Russell Thomson (pictured), Chief Business Executive at Eclipse Legal Systems, in an exclusive interview with LSN’s Briefing magazine.
The future of client relations will be about involving them more in the process of legal work, keeping them better and more regularly informed, allowing them to input directly into the work process, and providing greater visibility of work progress. All this comes down to better communication.
How will you do that?
To win new clients, keep old ones and stay ahead of the competition, law firms need to capitalise on the information they already have to make better, more meaningful connections and interactions with both existing clients and prospects.
The legal sector’s approach to BD is evolving as more firms realise that BD, sales and marketing are, in fact, incredibly important. This realisation has come not just as a consequence of the downturn – it’s also been driven through a variety of regulatory changes, from the axe falling on referral fees to new entrants to the market, most of which understand how to cross-sell and leverage customer information extremely well.
When I speak to law firms, it seems many are at a crossroads: they have to decide whether to shut up shop, or rise to the business challenge. There is no middle road. The focus for everyone, therefore, must be on business development.
A central perception that needs to change is the client experience. Consumers (and some business clients) often expect a horrible experience in dealing with law firms. They complain of not being able to stay in touch easily, opaque processes, limited visibility of how a case is progressing and poor guidance around the processes involved from the outset.
Better transparency into the client’s legal work can fundamentally change all this, and it’s key to making clients feel at ease. They need to see what their firm contacts are doing. Their journey is really important. Often, particularly in consumer business, clients don’t understand the amount of work that goes into their matters – even with a simple conveyance.
Making contact and maintaining communications with clients also has to be made easy to do, and, crucially, through the client’s preferred channel. This means breaking down barriers and providing new channels.
Bringing clients into the process
This can all be done by rethinking process management in the firm. Until relatively recently this was an internal thing – legal processes happened inside the firm. But by extending thinking about processes to the client/consumer, a lot of the transparency and communication work happens automatically.
The widespread use of Case Management Software (CMS) and Practice Management Software (PMS) solutions means that law firms today are sitting on huge amounts of useful, searchable, usable electronic data – more, in fact, than many sectors. It therefore makes sense to use it, to push it out to clients via an online, device agnostic, always-on platform to bring clients into processes and make them more involved and comfortable – using the internet channels they use and already feel at home with.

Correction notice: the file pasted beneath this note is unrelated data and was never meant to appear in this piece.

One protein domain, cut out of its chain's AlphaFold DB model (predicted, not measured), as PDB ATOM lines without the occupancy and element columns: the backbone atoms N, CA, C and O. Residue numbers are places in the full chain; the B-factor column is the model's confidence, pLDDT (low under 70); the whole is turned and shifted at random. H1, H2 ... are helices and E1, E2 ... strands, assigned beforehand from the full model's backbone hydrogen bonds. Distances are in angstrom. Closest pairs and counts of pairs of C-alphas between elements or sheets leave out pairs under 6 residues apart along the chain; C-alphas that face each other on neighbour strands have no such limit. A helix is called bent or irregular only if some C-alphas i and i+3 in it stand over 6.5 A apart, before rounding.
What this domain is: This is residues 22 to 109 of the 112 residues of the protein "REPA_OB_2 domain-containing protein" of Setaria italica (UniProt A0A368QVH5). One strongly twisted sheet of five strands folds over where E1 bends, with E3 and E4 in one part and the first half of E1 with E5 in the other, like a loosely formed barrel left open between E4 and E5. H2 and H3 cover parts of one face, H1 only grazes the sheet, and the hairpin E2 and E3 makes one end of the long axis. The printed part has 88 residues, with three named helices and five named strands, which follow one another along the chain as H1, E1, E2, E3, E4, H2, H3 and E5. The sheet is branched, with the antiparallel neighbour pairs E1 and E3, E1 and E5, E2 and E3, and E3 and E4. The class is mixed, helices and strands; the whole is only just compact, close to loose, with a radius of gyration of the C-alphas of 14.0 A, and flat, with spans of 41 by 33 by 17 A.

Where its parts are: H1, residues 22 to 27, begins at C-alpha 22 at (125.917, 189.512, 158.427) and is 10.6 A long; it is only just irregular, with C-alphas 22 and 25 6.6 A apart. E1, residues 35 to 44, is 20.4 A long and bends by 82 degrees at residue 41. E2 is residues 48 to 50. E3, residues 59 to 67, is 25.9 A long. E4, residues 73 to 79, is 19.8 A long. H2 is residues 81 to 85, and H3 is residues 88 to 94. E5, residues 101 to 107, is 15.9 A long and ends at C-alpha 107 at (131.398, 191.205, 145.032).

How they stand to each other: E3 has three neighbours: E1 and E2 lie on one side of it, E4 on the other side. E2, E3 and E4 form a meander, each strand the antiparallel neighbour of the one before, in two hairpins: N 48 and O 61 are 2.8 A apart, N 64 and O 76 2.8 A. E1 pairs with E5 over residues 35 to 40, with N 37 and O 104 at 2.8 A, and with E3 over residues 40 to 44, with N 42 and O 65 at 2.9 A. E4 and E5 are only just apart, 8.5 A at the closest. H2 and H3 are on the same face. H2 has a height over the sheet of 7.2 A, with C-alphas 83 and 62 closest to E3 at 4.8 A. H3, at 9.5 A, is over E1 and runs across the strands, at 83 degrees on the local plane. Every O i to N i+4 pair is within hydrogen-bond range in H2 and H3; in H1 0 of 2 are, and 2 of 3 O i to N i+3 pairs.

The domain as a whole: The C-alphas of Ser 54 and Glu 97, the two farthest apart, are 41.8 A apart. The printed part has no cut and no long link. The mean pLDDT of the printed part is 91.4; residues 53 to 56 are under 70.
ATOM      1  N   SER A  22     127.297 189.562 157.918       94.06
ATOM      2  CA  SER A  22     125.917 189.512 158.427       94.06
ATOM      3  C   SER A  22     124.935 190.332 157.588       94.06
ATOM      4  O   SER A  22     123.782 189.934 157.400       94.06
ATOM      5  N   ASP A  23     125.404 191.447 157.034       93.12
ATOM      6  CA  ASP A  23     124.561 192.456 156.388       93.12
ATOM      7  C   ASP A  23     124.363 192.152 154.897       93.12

This allows the publishing of elements of the case to help clients understand what’s going on, makes it easy for clients to make contact anytime, and lets them submit documents via the web. These seemingly small things add great value, create differentiation and drive up satisfaction. This also needn’t cost the firm much in return, and a great online journey also means less direct client interaction, saving fee earner time, increasing revenues and cutting costs.
We’re so convinced that this is what clients want that we have built Eclipse TouchPoint, which can influence and make work happen behind the scenes in a programmed and automated way that the client can be involved in, self-serving at specific points in the process. As a law firm manages a case through a CMS, it can push information out through TouchPoint and then pull client information back in.
TouchPoint also gives vital BD and marketing information back to the firm – pulling in data around a client journey or mixing case management data from our Proclaim CMS to analyse enquiries vs sign-ups. Culturally, some firms don’t want to open up their work to the client. But it’s nothing sinister, and many firms are already going down this road.
There will be a new level of client access to information and ease of interaction, and I think it will be a central way for firms to differentiate themselves and win business in the future.